Mapped: Every Building in the United States
Platforms like Google Maps and Apple Maps may already have every building mapped, in a sense, but this new resource from The New York Times makes it far easier to discern patterns of development, density, and street layout. The key is a black and white format that shows the footprint of every building along with some minimal labeling of neighborhoods and streets.
The Times drew these images from a Microsoft database released to the public this year, with supplemental data from some state and local governments. Tim Wallace, Derek Watkins, and John Schwartz write, "The company's computer engineers trained a neural network to analyze satellite imagery and then to trace the shapes of buildings across the country. Such information has been available before in some places, but this is the first comprehensive database covering the entire United States."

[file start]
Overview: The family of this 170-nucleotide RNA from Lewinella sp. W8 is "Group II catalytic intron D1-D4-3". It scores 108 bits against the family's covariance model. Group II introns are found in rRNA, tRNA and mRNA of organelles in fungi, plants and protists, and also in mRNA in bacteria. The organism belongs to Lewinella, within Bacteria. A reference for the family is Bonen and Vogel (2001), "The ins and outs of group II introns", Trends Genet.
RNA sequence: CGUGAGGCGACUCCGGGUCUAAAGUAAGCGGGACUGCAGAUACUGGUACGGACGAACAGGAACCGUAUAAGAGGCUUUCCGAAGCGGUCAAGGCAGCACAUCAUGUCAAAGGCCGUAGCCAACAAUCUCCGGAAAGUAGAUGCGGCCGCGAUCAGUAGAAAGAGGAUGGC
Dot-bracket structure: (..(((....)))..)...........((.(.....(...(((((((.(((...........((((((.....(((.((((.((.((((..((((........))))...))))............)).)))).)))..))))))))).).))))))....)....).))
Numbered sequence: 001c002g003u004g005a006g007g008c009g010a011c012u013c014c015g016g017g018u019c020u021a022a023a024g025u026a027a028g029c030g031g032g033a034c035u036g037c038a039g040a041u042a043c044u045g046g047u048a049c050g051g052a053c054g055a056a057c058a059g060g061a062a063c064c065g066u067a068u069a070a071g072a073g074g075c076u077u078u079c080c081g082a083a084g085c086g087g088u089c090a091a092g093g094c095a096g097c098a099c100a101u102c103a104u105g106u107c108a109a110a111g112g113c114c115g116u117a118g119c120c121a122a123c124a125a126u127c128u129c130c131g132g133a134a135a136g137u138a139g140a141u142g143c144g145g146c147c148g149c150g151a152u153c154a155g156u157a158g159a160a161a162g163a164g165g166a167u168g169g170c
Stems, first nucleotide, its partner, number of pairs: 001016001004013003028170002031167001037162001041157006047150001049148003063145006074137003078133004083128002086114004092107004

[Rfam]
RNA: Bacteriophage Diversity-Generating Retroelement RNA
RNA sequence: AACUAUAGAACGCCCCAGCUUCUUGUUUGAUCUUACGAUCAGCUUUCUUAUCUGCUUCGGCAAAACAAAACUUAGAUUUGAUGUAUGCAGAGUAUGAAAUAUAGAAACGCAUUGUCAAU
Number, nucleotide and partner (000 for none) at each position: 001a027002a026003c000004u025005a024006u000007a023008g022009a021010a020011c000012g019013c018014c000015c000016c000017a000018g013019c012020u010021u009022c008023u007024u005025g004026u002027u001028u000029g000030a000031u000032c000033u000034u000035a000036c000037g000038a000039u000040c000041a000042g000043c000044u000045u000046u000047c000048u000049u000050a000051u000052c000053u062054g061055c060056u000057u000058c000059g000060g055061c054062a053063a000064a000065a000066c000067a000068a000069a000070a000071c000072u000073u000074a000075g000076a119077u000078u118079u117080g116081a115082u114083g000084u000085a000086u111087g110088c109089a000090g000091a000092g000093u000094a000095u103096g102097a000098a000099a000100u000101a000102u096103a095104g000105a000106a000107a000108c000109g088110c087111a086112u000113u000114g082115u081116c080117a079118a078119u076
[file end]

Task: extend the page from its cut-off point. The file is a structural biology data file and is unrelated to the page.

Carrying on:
They go on, "Classic maps answer questions like: How do I get from Point A to Point B? These data images, instead, evoke questions — sometimes, simply: What's that?" The piece highlights several developmental patterns that demonstrate the diversity and historical roots of America's built environment.